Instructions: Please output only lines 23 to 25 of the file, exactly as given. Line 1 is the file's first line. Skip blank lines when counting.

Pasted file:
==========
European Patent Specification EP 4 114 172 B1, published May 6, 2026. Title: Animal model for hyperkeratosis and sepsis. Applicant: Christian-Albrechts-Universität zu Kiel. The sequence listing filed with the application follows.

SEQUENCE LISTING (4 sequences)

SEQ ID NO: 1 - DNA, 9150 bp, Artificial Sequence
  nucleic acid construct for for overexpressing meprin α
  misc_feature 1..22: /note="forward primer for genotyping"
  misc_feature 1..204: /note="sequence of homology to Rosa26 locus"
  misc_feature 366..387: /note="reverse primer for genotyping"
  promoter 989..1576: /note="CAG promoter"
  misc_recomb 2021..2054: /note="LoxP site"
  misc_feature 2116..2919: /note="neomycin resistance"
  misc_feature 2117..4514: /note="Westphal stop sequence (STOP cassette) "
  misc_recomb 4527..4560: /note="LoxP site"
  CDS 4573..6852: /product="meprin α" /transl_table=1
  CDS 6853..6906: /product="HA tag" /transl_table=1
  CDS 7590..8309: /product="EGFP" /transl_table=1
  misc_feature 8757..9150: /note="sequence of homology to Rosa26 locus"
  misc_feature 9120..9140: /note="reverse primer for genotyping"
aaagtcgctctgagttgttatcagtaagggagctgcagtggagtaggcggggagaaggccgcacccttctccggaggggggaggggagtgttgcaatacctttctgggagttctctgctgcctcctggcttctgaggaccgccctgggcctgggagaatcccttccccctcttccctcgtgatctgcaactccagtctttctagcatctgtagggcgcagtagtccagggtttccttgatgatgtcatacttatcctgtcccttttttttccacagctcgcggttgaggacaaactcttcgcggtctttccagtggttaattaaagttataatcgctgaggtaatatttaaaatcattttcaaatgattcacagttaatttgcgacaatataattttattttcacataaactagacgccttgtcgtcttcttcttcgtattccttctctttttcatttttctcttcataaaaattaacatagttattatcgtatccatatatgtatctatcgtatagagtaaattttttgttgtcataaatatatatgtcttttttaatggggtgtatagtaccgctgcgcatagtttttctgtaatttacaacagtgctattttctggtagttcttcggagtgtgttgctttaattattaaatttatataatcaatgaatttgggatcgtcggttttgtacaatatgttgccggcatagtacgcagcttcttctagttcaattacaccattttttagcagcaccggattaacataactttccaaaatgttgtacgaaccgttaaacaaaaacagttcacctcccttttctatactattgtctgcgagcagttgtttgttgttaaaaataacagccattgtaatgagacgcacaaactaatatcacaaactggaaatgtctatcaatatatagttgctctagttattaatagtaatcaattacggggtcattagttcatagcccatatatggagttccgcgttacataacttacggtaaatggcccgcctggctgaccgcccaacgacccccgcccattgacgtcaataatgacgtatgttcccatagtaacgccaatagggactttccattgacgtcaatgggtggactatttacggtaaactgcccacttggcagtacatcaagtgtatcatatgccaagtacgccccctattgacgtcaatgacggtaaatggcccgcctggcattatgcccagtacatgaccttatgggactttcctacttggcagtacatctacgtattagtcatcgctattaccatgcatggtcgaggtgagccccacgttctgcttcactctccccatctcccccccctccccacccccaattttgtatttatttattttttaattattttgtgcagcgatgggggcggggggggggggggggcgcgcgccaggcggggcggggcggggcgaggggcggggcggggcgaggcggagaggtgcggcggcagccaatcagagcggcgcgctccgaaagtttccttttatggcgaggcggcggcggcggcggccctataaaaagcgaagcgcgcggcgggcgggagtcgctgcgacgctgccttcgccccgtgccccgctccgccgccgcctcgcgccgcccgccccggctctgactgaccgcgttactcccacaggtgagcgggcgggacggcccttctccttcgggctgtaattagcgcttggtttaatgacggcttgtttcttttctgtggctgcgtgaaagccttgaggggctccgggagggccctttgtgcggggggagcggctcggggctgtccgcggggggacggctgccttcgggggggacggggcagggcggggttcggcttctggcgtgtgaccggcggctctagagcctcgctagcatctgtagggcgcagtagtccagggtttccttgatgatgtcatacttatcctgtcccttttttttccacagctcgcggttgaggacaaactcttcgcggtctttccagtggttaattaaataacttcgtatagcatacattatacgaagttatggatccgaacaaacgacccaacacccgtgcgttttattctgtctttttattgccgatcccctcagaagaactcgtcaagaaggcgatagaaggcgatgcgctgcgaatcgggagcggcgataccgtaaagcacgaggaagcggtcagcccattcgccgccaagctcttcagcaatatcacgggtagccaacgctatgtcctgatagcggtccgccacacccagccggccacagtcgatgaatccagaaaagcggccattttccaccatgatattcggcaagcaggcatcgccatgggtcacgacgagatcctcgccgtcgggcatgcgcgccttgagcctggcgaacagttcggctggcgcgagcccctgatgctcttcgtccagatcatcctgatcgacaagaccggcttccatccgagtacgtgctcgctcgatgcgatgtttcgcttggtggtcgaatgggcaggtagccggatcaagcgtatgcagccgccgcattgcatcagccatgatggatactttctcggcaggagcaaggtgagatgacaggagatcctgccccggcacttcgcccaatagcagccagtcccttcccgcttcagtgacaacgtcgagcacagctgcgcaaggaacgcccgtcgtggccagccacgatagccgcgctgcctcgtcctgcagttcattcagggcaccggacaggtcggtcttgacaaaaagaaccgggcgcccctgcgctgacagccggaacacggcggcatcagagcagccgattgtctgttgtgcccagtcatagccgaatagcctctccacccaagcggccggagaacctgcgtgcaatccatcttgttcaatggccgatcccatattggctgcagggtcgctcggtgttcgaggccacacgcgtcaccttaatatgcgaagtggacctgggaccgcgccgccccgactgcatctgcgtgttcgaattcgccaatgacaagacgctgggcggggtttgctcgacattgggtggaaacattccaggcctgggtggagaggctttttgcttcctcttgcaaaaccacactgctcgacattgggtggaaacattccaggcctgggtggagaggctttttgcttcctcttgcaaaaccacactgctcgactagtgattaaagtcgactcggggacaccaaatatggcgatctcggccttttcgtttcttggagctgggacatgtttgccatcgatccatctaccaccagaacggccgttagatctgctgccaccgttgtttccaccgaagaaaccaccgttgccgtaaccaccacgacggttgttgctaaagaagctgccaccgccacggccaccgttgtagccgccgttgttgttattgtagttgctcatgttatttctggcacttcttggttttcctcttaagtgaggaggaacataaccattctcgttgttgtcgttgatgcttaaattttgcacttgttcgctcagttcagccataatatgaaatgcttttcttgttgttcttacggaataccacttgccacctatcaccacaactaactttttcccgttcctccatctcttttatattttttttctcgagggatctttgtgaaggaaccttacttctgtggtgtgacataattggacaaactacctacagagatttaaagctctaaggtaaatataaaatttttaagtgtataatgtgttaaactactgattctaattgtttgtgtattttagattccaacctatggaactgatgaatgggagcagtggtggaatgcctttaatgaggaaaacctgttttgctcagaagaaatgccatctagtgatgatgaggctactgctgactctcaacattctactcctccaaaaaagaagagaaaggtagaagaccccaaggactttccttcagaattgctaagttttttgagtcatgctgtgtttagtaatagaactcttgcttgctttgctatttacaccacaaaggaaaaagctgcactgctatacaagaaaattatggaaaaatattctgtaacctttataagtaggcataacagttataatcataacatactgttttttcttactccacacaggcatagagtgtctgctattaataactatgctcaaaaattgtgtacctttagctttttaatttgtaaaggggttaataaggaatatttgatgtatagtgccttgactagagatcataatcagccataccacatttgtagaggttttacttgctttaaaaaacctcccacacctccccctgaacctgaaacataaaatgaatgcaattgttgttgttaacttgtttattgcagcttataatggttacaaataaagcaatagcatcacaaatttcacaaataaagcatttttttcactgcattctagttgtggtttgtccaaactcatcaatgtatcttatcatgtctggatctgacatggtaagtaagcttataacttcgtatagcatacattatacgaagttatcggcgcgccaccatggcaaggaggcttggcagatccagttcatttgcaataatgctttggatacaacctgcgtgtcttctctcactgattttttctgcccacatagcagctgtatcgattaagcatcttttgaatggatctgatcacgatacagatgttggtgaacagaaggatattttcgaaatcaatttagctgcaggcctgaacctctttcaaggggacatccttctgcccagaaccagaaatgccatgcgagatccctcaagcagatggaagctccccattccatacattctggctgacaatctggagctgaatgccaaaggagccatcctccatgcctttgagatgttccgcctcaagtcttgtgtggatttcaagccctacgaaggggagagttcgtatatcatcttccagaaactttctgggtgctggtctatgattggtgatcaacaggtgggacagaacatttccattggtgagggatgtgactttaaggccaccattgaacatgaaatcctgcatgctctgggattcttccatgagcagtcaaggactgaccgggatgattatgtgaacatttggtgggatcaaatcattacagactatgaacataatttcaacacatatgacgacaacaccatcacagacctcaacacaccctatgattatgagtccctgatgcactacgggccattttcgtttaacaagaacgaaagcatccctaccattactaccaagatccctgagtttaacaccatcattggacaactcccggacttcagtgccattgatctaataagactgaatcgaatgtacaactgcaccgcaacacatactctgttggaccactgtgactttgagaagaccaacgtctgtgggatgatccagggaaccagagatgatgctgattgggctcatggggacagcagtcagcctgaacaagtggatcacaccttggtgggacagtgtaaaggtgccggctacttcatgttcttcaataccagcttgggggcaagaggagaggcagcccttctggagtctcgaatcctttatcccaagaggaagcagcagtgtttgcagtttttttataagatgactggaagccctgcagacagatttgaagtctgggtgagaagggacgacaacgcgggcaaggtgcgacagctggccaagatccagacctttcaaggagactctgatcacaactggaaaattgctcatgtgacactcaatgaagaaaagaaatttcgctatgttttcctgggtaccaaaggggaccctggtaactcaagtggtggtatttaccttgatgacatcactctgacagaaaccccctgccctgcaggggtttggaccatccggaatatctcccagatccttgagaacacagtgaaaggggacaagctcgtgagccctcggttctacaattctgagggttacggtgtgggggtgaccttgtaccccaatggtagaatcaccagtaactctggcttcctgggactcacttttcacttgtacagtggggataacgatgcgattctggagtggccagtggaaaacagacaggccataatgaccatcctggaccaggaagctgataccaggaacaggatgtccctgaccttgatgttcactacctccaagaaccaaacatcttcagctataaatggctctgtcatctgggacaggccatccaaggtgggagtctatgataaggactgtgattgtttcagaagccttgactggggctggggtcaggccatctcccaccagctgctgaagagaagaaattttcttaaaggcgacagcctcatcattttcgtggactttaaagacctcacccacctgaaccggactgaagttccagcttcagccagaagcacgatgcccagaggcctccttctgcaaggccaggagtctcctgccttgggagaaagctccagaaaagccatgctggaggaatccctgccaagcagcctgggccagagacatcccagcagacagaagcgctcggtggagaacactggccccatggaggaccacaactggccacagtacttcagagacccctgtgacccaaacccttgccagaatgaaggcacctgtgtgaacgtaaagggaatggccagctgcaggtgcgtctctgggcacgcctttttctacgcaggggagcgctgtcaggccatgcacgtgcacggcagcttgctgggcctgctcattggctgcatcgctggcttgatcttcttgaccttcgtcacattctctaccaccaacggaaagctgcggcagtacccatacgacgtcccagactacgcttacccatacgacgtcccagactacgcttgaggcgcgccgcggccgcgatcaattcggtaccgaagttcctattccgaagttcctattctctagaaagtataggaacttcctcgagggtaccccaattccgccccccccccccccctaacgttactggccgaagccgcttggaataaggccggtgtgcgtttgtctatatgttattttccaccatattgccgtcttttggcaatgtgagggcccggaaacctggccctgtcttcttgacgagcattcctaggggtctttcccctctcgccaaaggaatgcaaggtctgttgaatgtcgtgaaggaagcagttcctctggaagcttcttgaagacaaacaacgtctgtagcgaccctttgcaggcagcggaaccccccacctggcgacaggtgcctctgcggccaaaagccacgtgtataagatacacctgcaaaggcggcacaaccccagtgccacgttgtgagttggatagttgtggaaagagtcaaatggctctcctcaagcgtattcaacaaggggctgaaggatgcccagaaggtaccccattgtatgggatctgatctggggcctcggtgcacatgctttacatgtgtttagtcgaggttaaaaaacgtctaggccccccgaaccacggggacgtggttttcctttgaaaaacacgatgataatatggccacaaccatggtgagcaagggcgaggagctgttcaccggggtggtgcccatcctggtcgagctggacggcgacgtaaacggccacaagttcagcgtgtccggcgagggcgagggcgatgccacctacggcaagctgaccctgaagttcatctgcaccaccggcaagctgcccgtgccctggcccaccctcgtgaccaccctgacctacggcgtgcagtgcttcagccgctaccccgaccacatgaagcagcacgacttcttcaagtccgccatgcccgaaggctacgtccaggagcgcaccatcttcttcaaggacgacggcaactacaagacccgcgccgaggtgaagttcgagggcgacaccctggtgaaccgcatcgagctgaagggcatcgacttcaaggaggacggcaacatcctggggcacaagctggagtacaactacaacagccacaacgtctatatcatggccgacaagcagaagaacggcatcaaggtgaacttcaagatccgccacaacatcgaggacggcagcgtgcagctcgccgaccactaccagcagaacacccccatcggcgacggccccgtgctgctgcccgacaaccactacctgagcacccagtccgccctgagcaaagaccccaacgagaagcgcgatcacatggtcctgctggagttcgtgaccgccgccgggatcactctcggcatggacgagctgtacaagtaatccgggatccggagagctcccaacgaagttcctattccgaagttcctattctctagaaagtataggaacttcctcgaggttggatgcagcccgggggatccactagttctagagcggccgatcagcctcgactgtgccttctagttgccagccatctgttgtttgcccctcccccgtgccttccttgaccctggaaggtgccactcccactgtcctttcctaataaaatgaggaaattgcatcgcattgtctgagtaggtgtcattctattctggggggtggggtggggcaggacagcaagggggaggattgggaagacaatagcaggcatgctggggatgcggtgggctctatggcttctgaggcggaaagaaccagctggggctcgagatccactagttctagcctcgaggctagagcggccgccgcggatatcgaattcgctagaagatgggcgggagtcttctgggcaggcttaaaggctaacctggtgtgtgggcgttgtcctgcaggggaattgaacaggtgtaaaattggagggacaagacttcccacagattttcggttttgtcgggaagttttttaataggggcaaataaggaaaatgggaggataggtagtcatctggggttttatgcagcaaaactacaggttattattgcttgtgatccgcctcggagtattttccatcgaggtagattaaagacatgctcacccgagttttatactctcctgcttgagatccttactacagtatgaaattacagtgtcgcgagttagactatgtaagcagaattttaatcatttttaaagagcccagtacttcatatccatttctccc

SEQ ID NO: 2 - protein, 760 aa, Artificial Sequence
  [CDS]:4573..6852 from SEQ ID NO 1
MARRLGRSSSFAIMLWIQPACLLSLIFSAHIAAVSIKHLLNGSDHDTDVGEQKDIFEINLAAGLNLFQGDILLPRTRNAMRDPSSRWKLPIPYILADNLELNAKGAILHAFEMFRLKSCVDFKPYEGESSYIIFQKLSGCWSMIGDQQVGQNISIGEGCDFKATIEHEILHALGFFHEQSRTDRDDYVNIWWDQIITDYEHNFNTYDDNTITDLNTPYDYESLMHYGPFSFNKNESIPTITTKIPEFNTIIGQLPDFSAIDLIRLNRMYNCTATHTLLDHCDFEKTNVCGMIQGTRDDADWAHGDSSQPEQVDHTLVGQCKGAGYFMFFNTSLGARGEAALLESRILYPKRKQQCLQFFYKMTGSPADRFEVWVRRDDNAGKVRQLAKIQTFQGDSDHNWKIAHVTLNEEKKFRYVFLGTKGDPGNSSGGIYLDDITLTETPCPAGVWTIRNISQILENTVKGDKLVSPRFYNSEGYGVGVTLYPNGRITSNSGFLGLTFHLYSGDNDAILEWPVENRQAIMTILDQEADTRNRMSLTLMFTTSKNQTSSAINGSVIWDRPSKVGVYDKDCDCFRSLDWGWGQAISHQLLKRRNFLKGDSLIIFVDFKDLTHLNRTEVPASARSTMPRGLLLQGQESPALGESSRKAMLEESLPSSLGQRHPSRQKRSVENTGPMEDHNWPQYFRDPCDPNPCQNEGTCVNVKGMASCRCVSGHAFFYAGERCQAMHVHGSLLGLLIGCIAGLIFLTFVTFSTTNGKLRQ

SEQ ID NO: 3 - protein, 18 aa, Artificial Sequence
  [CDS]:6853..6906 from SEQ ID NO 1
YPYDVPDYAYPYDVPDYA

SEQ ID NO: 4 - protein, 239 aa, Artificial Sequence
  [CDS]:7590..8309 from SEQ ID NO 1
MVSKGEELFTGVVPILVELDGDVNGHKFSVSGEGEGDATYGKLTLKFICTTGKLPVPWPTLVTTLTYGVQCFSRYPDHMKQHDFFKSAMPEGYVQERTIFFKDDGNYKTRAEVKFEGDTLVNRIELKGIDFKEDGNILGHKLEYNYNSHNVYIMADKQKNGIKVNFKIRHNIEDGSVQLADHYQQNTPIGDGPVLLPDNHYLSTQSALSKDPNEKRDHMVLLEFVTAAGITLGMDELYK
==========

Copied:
  [CDS]:6853..6906 from SEQ ID NO 1
YPYDVPDYAYPYDVPDYA

SEQ ID NO: 4 - protein, 239 aa, Artificial Sequence